Stress Can Be a Killer

Stress has been linked to a variety of physical and mental ailments, such as headaches, depression, cancer, insomnia, skin disease, cardiovascular disease, an under active immune system, and can exacerbate other pre-existing conditions like HIV/AIDS. Many diseases linked to stress result because of the increase of stress-related hormones in the body, such as adrenaline and cortisol. Stress can cause an insufficient immune response, which will make you more susceptible to the common cold, herpes, a variety of cancers, and HIV/AIDS.

Farmworker communities are especially at risk, because of the multitude of stressors they face in their daily lives, such as discrimination, poverty, difficult living circumstances, and back-breaking labor. More and more, scientists are also looking at the effects of stress in children and even unborn babies.

For Latino youth, discrimination (both perceived and real) has been associated with larger amounts and higher frequency of substance abuse as a coping strategy. Latino youth are also more likely to have suicidal thoughts, attempt suicide, and make a suicidal plan, compared to African American and non-Hispanic white youth. Stress in Latino youth has also been correlated with low self-esteem, helplessness, anxiety, lower academic well-being, school failure, and violence. Social support from family, community members, and peers, has been shown to mitigate negative health outcomes of stress. This is true especially in academic achievement and substance abuse in children.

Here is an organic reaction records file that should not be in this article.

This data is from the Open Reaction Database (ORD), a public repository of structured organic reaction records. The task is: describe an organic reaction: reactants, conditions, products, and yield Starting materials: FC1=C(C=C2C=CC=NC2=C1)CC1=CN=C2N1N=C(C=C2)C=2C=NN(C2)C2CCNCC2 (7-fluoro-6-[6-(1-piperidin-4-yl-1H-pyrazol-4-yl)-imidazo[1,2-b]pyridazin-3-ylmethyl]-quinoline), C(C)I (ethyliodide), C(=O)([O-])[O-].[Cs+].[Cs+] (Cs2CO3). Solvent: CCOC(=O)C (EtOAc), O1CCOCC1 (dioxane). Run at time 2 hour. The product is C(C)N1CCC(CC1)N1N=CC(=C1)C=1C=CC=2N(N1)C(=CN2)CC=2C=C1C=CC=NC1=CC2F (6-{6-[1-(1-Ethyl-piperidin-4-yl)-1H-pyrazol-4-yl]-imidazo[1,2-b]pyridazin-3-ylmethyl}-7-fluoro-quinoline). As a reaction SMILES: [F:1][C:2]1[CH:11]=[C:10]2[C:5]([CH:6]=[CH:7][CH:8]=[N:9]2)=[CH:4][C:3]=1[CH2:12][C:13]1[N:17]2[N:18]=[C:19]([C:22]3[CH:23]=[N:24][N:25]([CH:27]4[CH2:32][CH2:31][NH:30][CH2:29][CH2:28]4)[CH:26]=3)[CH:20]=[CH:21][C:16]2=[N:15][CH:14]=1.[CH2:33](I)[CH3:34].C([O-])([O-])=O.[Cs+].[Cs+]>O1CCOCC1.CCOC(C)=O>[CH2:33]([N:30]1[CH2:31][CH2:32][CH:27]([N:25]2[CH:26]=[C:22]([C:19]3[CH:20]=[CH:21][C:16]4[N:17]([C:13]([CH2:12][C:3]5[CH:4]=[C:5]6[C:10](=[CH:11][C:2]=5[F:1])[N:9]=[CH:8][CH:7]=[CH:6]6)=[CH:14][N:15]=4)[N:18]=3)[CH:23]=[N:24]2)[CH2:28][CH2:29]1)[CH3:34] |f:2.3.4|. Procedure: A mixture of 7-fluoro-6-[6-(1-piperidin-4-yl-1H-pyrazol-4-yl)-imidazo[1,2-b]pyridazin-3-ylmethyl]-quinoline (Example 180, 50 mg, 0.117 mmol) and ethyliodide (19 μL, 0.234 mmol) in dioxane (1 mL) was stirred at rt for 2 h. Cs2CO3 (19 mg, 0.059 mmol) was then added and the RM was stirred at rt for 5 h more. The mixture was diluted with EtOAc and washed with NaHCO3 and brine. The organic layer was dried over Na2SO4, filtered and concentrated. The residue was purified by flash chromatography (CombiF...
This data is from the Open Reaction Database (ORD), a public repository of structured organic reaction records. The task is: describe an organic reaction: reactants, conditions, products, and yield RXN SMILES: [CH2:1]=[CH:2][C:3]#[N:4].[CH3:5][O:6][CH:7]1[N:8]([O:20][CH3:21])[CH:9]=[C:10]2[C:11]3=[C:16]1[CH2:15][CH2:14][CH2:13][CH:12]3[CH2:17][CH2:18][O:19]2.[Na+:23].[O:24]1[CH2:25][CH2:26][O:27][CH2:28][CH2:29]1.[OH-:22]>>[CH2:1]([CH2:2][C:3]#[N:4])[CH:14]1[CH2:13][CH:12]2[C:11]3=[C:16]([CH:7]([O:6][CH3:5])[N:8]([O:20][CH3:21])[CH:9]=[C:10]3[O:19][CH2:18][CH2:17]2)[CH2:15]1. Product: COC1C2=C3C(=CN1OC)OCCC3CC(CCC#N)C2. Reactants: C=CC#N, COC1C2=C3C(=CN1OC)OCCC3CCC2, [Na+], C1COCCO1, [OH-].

A new comprehensive study published in EnvironmentalHealthPerspectives looked at 66,203 mother and child pairs. The study indicated that maternal stress is related to a variety of pediatric diseases, such as infectious and parasitic diseases; mental and behavioral disorders; and diseases of the ear, eye, skin, respiratory system, digestive system, musculoskeletal system, and genitourinary system. Some limitations to the study include the fact that other issues that could provoke stress in mothers, such as poverty or work place stressors, can also be to blame for the ailments in the children. The study also did not look at the timing of the mother’s stress during the pregnancy as a factor.

As we commemorate farmworkers for National Farmworker Awareness Week, we should remember that the 2.5 million men, women, and children who pick our food, suffer from stressors day in and day out, with little protection. Stress, like a silent killer, causes or exasperates a variety of other illnesses that weigh heavily on the lives of farmworkers nationwide. Farmworkers lead very stressful lives and it is important that we are mindful of the long-term consequences their children are facing. They experience stress before they are even born potentially limiting their possibilities to truly flourish as adults.

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